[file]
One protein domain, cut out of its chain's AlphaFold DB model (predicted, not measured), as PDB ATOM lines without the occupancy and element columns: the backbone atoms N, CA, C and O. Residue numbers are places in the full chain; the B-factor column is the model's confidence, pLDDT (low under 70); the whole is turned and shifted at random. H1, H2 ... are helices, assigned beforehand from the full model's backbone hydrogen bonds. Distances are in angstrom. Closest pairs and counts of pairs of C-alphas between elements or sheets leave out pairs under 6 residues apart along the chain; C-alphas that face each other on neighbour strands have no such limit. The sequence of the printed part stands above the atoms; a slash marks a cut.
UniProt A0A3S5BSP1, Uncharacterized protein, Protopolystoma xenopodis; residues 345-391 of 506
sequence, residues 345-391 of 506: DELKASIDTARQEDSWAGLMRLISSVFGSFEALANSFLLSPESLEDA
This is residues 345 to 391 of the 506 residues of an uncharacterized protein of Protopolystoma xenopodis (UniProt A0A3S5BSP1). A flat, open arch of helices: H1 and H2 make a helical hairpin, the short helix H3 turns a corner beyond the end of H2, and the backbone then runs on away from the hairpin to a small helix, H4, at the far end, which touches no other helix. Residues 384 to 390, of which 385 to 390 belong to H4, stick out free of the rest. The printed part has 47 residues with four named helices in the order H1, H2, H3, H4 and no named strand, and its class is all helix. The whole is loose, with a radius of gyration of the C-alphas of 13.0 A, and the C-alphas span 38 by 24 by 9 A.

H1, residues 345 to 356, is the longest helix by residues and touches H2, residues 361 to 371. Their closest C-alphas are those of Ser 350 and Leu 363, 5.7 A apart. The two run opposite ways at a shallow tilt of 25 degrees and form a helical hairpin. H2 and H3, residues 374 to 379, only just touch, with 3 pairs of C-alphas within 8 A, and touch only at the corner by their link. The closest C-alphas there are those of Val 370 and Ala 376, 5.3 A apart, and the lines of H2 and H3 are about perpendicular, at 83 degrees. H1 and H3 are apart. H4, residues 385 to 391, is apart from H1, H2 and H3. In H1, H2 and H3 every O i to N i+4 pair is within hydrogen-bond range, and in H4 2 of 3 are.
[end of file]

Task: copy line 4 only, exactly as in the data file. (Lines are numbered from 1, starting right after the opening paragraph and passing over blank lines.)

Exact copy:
H1, residues 345 to 356, is the longest helix by residues and touches H2, residues 361 to 371. Their closest C-alphas are those of Ser 350 and Leu 363, 5.7 A apart. The two run opposite ways at a shallow tilt of 25 degrees and form a helical hairpin. H2 and H3, residues 374 to 379, only just touch, with 3 pairs of C-alphas within 8 A, and touch only at the corner by their link. The closest C-alphas there are those of Val 370 and Ala 376, 5.3 A apart, and the lines of H2 and H3 are about perpendicular, at 83 degrees. H1 and H3 are apart. H4, residues 385 to 391, is apart from H1, H2 and H3. In H1, H2 and H3 every O i to N i+4 pair is within hydrogen-bond range, and in H4 2 of 3 are.